Republican Scott Walker, Second Choice

Scott Walker

Thursday, at the Conservative Political Action Conference (CPAC), Scott Walker appeared as the man who got rid of Wisconsin’s public unions and gave a fantastic stage performance. Walker came in second place at CPAC with a close 26 to 21 percent, but in the second choice ballot he beat Paul, 19 to 16 percent. Walker is the second choice winner. At the CPAC, there were those that said Walker would make a great candidate but there were not many who were willing to work on his campaign. Walker is liked, but not well liked by Republican voters.

The three-day CPAC convention in Washington is attended by many libertarian-leaning young, college students. College students and people ages 18 to 25 have different views and their priorities do not line up with the conservative, Republican lifestyle.

3,000 attendees voted, half between 18 and 25. They were concerned about economic issues, jobs, and taxes. These were the most important issues in determining who to support as the Republican nominee for presidential candidate 2016.

Scott Walker gave an outstanding and confident performance in Iowa. However, after his speech in Iowa it could go either way, but most likely to the extreme.

The Club for Growth, Saturday, hosted 200 people for its winter conference. Attendees were eager to see the CPAC Scott Walker, however, who they saw instead was a Scott Walker who was unsure of himself, shaking and not very clear on his stance concerning policy details.

Walker was accused by Frayda Levin of not being prepared to talk about foreign policy. He disagreed, stating that reports had shown different. He also told Levin that he seemed to have upset a list of people who had briefed him on international affairs such as: George Schultz, Elliott Abrams, Henry Kissinger as well as the American Enterprise Institute and the Hoover Institution.

Walker did not stop there. He said experience in foreign policy did not matter, leadership mattered. Walker said the only necessary foreign-policy made in his lifetime was Reagan’s decision to fire 11,000 air-traffic controllers in 1981. He said Reagan sent a message around the world that America would not be toyed with.

Walker’s prepared speech was a 25 minute rushed presentation on economic policy. He stated voters do not care about social issues that have gotten Republicans into trouble. Voters want to focus on economic and fiscal issues.

The Club for Growth is compassionate about the abolition of the Export-Import Bank, a federal institution that gives loans to the entities it favors. Walker was insecure on this issue. After several minutes, he finally responded that he was opposed to the re-authorization of the bank. Then he said, “I mentioned the tax code, make it fair and simple.” This comment was random and did not relate to the topic at hand. However, it was ignored as Levin kept pushing.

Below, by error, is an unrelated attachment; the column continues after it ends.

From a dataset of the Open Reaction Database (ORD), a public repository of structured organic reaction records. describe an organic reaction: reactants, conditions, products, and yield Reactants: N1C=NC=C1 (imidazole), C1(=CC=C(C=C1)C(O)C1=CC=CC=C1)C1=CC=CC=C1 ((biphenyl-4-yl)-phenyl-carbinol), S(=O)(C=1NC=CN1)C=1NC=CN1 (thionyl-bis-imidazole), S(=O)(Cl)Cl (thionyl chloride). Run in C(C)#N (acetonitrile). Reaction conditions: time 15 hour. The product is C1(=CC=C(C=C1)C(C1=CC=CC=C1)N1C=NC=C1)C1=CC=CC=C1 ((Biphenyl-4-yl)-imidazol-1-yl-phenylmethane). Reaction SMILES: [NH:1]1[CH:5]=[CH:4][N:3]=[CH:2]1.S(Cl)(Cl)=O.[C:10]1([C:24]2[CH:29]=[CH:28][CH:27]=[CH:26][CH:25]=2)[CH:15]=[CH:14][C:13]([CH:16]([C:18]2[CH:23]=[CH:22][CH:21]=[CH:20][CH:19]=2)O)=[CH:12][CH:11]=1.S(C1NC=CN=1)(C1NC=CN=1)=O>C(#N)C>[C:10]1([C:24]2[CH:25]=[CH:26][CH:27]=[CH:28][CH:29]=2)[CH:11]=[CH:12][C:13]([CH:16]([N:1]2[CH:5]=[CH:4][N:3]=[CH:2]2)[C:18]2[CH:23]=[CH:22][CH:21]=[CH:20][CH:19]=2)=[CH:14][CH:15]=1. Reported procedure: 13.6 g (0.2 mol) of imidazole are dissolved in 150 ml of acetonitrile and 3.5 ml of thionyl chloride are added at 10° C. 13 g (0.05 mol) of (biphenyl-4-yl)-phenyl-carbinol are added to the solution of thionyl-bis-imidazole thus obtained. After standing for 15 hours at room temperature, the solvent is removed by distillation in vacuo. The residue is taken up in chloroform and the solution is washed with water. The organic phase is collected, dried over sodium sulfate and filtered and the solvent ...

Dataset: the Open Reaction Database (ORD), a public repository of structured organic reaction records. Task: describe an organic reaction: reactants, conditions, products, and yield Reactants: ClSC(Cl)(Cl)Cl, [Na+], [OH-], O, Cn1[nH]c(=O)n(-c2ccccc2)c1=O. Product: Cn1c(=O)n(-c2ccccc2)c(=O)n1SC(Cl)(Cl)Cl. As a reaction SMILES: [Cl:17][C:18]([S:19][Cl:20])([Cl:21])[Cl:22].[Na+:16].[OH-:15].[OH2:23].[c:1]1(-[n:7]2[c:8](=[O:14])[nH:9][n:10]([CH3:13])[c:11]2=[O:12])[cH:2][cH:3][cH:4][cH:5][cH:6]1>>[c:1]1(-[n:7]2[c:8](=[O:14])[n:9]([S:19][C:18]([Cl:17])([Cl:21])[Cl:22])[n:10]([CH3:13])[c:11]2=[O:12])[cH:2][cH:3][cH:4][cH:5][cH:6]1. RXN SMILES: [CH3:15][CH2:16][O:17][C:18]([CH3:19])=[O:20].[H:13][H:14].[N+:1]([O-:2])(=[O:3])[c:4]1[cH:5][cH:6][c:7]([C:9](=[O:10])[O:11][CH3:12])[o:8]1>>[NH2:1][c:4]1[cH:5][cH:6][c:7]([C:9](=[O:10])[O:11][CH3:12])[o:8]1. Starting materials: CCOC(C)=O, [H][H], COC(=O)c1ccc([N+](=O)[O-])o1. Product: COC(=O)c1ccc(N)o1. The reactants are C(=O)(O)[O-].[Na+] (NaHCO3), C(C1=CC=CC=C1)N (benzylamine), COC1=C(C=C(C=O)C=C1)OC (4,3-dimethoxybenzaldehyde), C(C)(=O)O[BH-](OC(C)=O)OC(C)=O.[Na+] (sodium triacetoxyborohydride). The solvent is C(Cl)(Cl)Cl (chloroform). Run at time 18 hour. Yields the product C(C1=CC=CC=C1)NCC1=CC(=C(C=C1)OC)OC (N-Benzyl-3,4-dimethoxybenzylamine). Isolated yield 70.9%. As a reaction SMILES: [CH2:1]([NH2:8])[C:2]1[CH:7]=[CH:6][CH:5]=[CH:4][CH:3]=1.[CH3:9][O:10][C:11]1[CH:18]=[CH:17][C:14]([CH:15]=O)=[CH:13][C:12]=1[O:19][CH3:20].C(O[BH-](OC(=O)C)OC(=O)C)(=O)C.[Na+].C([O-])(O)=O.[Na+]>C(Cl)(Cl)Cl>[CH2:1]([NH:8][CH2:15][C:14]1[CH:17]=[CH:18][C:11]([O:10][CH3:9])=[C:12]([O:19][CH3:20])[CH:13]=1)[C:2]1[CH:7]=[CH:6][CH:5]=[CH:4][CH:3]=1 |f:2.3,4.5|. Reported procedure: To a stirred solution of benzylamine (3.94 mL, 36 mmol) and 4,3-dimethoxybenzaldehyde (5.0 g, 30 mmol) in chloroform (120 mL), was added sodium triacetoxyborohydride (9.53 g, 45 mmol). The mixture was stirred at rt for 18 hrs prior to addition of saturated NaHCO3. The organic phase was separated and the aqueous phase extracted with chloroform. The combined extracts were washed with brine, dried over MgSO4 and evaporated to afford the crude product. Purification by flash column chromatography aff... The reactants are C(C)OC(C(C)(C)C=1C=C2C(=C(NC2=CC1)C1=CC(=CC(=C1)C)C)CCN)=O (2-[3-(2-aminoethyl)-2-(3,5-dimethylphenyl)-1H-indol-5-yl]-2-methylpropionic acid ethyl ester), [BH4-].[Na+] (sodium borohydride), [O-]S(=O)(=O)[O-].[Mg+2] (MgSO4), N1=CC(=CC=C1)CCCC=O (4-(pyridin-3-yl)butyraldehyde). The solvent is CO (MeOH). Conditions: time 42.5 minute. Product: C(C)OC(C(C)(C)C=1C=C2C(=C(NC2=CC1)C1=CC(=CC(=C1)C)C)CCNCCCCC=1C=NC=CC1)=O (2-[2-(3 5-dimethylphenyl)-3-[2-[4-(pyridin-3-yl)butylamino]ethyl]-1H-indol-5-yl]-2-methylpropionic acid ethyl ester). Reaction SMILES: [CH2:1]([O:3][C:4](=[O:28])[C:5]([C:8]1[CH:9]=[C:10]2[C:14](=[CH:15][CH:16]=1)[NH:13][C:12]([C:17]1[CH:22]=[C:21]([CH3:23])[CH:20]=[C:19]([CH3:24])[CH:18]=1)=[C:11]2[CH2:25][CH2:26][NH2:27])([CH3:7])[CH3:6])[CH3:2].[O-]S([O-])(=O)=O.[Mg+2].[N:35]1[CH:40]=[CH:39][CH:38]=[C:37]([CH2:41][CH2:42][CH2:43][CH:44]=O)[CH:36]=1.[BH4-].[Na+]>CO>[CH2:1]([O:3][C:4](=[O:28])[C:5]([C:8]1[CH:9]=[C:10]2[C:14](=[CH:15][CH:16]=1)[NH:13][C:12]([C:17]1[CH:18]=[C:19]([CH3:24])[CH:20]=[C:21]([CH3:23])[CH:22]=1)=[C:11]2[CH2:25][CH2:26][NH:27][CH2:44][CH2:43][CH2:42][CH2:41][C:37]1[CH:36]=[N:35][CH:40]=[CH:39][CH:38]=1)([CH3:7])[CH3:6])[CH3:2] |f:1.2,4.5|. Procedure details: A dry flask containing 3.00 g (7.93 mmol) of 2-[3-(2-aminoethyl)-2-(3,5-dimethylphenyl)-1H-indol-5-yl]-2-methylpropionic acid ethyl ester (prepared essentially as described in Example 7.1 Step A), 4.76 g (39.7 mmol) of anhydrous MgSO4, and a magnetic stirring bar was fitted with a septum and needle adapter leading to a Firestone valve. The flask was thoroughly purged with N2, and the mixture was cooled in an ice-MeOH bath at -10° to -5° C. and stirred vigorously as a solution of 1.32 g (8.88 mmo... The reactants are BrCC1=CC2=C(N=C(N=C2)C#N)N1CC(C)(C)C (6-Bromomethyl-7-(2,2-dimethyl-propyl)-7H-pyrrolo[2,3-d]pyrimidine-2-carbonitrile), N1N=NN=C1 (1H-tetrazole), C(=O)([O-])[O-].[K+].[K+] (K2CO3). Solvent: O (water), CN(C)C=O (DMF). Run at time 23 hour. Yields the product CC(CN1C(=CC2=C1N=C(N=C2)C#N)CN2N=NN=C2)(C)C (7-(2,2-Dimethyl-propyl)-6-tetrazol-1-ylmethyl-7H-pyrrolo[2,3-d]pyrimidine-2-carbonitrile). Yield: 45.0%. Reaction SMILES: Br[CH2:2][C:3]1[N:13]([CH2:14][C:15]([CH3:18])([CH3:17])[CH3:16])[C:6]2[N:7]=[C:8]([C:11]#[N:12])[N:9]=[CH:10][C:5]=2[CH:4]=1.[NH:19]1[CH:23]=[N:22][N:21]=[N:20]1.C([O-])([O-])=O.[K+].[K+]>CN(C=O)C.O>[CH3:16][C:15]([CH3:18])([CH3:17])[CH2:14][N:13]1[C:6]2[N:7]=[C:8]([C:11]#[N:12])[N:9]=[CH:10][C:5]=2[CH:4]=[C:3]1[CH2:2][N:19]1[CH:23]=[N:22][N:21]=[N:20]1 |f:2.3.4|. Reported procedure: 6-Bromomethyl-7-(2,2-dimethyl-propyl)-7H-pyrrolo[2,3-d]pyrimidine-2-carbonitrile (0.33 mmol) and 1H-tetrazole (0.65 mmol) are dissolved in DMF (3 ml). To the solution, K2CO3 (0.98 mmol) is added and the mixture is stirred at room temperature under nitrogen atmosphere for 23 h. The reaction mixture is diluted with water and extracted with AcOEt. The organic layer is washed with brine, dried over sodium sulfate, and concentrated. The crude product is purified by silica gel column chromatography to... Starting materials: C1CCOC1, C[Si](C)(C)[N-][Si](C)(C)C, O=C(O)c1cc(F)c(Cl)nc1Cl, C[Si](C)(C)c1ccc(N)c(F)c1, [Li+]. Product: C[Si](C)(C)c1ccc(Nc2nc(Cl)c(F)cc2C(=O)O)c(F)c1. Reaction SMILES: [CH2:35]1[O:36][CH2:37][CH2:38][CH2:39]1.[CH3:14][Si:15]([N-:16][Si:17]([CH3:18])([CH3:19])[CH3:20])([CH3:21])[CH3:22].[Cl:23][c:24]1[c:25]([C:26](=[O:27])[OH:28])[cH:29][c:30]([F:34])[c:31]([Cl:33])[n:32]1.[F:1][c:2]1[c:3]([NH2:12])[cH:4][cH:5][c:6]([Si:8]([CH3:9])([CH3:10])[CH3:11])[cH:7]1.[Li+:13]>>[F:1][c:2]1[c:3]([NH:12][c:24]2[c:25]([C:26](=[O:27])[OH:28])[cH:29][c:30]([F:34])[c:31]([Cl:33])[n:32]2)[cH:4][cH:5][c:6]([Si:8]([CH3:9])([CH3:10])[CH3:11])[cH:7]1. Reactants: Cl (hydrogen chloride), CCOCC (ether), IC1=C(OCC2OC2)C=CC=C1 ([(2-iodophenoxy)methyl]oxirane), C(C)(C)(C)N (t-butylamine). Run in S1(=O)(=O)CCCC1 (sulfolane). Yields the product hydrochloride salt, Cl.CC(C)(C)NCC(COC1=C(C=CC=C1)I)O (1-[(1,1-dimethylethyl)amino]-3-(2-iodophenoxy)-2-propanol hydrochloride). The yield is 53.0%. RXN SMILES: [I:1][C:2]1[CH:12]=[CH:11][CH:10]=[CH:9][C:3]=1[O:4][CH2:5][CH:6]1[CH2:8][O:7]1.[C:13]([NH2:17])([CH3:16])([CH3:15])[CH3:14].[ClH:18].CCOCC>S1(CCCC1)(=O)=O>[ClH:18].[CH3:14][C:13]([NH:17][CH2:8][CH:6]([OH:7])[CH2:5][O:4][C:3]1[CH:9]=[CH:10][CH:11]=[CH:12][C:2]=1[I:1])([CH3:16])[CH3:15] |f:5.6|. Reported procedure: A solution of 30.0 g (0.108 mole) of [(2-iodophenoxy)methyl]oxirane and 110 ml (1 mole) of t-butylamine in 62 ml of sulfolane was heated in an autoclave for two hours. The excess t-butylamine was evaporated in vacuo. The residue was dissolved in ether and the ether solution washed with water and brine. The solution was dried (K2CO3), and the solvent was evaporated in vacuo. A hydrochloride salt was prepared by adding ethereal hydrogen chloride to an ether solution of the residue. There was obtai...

When questioned about the Dodd-Frank issue, President Obama’s answer to the financial crisis, Walker again talked about taxes. Levin was not impressed. She reminded Walker that he had constituents there that had been through a Dodd-Frank audit and the turmoil it had caused. Then she flat-out said, “Are you just, to be honest, not that aware…?” He commented that the issue went beyond Dodd-Frank and promised many plans should he run for president.

Conservatives like Scott Walker because of the progress he has made in Wisconsin. He has had many legislative and electoral victories. He is going to pass a right-to-work legislation that appeals very much to the Club for Growth. However impressive Walker is in Wisconsin, he failed nationally.

Walker is not “in the middle” as he claims. He was elected as governor by the white, conservative suburbs. The media showed Walker as a sympathetic conservative. That is why he cannot handle those trick questions that throw him off-balance each time.

Walker will only remain a leading candidate for as long as he does not have to appeal to people, according to The Daily Beast. His speaking may be advancing but it will not compete with someone who can maintain the audience’s attention.

Last month at a Walker fundraiser, former New York Mayor Rudy Giuliani, bluntly questioned the patriotism of the president of the United States. When Walker was asked about Giuliani’s comments, he simply said that he has not asked Obama about his love for America. However, Walker did tell “Fox News Sunday” that the president or anyone who was willing to put their name on the ballot has to love his country to activate that ability.

By Jeanette Smith


The National Review

The Daily Beast

The Chicago Tribune

Photo courtesy of Gage Skidmore – License

Photo courtesy of Gage Skidmore – License

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